I have been to this part of the North West before, because I have a vague childhood memory of my father taking me on a pleasure flight from Southport beach sometime in the 1960’s. It was probably my first experience of flying.
Nevertheless the intervening years have erased all other impressions, so my expectations of Formby were influenced more by the singer and ukulele player of that name than any genuine memory of the place. Incidentally George Formby inherited the name from his father, a music hall entertainer who it is claimed saw the name on a railway sign.
Regardless of the truth of that story a synaptic link existed that in my mind equated Formby to a seaside entertainment town like Blackpool, and in this respect the story of Eric Morecambe’s stage name probably played a part too.
Whatever the background to my mental picture however, it was completely wrong.
Needing to do some writing for work I decided that with the sun shining I should find a pleasant seaside spot rather than the darkness of my hotel room so I headed out from Bootle early one morning in search of the National Trust managed nature reserve on the Formby coast. My route took me through the town, which is clearly one of the wealthier areas of the region. I learnt later that many a footballer has lived here, and passing the high-walled, security-gated properties I could well believe it.
But onto the car park and into an area of Special Scientific Interest. This reserve isn’t just beautiful, it’s also home to some rare flora and fauna.
Firstly out into the pine-woods, and the opportunity for some early morning sunlight piercing the gloom through the trees.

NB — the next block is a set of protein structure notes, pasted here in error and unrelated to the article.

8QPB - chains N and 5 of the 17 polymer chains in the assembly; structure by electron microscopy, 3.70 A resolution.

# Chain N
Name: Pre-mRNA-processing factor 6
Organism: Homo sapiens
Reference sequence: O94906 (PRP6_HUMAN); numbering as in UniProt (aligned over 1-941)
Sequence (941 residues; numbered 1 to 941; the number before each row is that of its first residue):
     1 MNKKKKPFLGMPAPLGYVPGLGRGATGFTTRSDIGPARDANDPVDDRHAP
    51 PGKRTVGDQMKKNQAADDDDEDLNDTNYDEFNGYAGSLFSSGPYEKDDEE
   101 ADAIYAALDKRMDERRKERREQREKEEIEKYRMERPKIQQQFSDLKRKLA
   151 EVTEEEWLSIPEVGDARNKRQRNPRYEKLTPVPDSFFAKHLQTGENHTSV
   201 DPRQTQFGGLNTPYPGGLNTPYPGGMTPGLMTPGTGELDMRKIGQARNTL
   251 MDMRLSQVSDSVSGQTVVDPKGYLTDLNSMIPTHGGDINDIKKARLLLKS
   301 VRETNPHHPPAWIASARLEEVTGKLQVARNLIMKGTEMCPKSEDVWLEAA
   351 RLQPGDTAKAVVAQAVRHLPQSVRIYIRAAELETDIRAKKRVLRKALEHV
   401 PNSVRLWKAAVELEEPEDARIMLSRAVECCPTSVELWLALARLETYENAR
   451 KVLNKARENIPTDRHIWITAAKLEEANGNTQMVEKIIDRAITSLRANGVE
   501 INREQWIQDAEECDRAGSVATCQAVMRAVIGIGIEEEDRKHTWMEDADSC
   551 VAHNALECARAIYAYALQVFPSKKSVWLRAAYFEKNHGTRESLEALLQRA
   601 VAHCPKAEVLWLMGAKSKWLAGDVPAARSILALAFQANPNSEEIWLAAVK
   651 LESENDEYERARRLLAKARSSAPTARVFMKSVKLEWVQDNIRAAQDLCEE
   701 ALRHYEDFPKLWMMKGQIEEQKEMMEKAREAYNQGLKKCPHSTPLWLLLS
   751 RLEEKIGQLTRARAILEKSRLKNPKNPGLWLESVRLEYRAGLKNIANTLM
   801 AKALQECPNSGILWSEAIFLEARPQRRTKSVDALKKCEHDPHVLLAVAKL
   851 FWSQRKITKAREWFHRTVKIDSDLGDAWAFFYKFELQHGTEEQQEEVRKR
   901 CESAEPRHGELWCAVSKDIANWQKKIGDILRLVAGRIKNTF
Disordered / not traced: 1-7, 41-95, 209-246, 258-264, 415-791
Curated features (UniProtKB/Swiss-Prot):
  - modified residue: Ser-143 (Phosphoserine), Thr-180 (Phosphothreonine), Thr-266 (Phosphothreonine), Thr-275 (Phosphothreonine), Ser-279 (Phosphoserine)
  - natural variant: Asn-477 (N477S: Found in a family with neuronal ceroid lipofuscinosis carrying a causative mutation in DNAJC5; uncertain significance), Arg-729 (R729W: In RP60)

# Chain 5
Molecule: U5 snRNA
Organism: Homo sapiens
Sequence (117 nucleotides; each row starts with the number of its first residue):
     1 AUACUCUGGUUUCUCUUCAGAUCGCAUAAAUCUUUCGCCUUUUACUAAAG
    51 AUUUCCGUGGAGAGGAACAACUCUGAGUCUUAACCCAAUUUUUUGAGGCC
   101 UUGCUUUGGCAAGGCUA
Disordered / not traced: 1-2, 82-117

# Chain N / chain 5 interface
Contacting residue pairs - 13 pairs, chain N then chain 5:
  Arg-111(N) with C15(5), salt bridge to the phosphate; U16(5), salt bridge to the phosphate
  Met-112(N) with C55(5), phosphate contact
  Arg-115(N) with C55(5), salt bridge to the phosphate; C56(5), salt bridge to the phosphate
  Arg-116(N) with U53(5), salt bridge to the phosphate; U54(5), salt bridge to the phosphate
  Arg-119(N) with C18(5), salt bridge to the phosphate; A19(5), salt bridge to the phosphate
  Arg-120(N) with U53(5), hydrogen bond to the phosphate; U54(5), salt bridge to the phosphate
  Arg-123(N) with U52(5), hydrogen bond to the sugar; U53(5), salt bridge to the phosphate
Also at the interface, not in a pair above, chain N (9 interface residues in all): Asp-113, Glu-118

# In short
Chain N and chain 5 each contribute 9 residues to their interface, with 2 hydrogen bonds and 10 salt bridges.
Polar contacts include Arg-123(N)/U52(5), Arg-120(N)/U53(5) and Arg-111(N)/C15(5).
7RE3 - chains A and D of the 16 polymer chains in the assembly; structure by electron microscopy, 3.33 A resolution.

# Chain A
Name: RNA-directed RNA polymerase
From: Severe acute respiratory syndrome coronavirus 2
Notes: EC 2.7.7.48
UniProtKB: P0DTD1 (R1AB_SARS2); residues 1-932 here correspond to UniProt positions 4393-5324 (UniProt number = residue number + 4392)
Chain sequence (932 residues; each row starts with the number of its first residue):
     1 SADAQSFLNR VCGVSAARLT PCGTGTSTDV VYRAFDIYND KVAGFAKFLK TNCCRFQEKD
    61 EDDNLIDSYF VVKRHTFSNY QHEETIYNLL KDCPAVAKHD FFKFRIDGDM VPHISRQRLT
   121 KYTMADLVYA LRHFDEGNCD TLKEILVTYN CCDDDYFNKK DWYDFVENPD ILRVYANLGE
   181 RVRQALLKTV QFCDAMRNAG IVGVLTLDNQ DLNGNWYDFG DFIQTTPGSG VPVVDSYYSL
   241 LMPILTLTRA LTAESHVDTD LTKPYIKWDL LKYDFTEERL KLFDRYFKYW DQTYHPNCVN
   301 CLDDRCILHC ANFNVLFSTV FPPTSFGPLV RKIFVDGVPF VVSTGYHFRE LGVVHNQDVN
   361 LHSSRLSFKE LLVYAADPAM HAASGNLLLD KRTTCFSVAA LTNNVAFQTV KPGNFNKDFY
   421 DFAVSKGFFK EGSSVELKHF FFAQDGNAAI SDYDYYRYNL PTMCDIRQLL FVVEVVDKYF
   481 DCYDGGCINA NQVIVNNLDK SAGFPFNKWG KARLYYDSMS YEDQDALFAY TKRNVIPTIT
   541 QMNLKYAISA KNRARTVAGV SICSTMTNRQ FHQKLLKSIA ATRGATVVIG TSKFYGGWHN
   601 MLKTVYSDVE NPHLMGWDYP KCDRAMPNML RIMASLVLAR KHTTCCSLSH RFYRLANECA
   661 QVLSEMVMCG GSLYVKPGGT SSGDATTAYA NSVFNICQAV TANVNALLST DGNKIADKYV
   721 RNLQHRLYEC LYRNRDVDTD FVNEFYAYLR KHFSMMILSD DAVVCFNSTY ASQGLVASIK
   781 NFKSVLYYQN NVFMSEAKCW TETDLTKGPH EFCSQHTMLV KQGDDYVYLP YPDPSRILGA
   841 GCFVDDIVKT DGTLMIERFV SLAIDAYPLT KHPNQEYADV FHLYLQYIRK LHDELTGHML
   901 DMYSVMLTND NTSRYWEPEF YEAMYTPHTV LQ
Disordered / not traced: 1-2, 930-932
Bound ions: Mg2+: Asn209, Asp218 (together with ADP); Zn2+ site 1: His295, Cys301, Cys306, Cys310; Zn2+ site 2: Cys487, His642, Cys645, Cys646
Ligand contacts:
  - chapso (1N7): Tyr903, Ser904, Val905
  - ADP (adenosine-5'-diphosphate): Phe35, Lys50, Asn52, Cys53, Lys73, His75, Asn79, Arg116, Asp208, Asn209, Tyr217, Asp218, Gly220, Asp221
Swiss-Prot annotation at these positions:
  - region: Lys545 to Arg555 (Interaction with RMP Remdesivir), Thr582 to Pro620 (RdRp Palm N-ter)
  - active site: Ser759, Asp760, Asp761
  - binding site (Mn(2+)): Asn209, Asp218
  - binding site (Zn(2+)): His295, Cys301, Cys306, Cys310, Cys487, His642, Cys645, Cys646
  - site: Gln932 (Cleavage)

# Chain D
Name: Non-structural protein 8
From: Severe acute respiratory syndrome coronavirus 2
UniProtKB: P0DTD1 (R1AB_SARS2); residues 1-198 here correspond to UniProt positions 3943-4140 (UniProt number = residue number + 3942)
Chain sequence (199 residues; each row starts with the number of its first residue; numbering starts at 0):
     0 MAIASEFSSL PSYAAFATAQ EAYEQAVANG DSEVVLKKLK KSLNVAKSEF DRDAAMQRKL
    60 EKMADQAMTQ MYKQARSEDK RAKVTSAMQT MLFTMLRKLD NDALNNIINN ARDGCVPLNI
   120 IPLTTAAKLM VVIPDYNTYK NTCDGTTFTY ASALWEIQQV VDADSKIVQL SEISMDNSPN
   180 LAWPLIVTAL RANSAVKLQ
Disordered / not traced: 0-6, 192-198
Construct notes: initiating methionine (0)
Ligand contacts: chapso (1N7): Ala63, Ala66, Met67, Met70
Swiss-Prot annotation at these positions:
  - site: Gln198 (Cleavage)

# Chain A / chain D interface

Then the woodland begins to thin and an undulating landscape appears which is home to one of the UK’s rarest amphibians, the Natterjack Toad. Being so rare I didn’t see any, nor even the occasional ponds that the toads make as their home, but then I was in a hurry to find a seat and get to work.
Over the sand dunes now, and onto the shore; a wide open space of sky, sand and Irish Sea (and a fair distribution of wind turbines in the distance). The dunes are at risk of tidal erosion, and so the local residents bring their discarded Christmas Trees each year to create a slightly incongruous defence work.
Sitting with my back to the sea and wind while I worked I was aware of the strange ways that sand combines with the elements to produce works of otherworldly sculpture. Had I had more time at my disposal to wait for the sun to sink lower once more I’m sure there would have been some dramatic shots available, but instead the clouds came and I had to retreat before my work was soaked, though the option of a short cut through the largest patch of nettles I’ve ever encountered wasn’t so attractive.
Not before I spotted the other endangered species in the distance. A bit cuter than a toad don’t you think?
*Turned Out Nice Again is a 1941 film that starred George Formby, as well as a song that he recorded, although the song doesn’t feature in the film. It seemed appropriate as the sun lit up the dunes and produced these wonderful velvet shadows for me.